An elected councilor in the eastern Estonian town of Narva has been suspended pending the results of an investigation into alleged vote-buying. The period of suspension is likely to last at least three months.
The councilor Sergei Gorlatš said while he had neither broken any laws nor ethical codes, he agreed to cooperate with law enforcement.
"In effect, I started with that yesterday. I will continue to do so until the whole truth has been made clear, so I have to step down during the course of the investigation," Gorlatš said.
Katri Raik, Narva mayor, told ERR's Russian-language portal about the development. While Raik was previously mayor with the Social Democratic Party (SDE), she ran her own electoral alliance at the October 17 elections, which included Gorlatš, a Reform Party member who had sat as Narva deputy mayor under Raik and with that party.
The Raik-led electoral alliance was due to sign a coalition agreement with Eesti 200 to govern the town of around 54,000 inhabitants for the next four years, but due to the investigation, this has been put on hold.
An alternate member from lower down the electoral list will substitute for Gorlatš until he returns - if he returns. While the post of council chair which Gorlatš had been due to take up – a very powerful position virtually on a par with that of mayor – will be given to Andrei Yakovlev instead.
Katri Raik's electoral list won 15 seats on the 31-seat Narva city council, just shy of a majority. Raik herself picked up 4,512 votes, by far the largest number of anyone in the electoral alliance, while Gorlatš, who came second, polled 408 votes.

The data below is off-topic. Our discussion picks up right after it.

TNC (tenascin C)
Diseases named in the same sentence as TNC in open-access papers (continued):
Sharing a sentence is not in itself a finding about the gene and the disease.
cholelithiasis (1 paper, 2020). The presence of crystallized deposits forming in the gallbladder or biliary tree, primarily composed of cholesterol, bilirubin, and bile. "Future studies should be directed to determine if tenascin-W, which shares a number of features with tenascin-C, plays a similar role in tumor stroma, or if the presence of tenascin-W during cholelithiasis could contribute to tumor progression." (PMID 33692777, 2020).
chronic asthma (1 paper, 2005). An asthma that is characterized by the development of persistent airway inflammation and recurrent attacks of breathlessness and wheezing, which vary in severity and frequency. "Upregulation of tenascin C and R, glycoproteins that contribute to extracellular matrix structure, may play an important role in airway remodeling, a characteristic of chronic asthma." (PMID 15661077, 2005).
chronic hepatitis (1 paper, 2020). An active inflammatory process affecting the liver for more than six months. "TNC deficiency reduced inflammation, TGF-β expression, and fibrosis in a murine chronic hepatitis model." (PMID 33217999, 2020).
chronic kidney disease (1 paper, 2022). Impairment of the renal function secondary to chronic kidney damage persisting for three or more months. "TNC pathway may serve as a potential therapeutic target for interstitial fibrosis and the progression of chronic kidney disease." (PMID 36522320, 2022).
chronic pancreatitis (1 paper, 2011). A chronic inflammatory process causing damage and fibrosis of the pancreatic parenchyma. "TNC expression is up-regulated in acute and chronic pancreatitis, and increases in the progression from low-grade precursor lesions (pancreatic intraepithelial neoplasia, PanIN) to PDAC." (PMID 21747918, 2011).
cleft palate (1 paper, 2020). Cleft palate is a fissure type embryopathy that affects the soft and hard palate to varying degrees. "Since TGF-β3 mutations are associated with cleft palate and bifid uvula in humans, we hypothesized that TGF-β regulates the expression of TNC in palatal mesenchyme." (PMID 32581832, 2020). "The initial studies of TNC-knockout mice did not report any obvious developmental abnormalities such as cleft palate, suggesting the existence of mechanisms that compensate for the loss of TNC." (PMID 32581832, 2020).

Gorlatš' suspension will last for three months initially, pending the investigation.
Gorlatš is alleged to have invited around 40 Narva residents to an election week day out, which took in a spa visit, picnic, guided walk and transport, at his own expense, the catch allegedly being that the attendees were induced to then cast an e-vote in his favor, which around half of them did, according to reports.
The incident is an embarrassment for Raik as she had previously run on an anti-corruption platform in a city formerly the fiefdom of the Center Party.
Electoral alliances are peculiar to local elections and often end up polling more highly than the established, mainstream parties. Two such alliances ran in Tallinn, though neither entered office.
Estonia's modified d'Hondt system means that popular-vote catching candidates – such as Raik, a former interior minister – are often placed at the top of the list.
This enables any excess votes beyond the threshold needed to clinch a seat trickle down to less popular candidates lower down on the list, both maximizing the number of seats that electoral alliance or party wins, and enabling candidates who would not have won a seat in their own right still to do so.
Editor: Andrew Whyte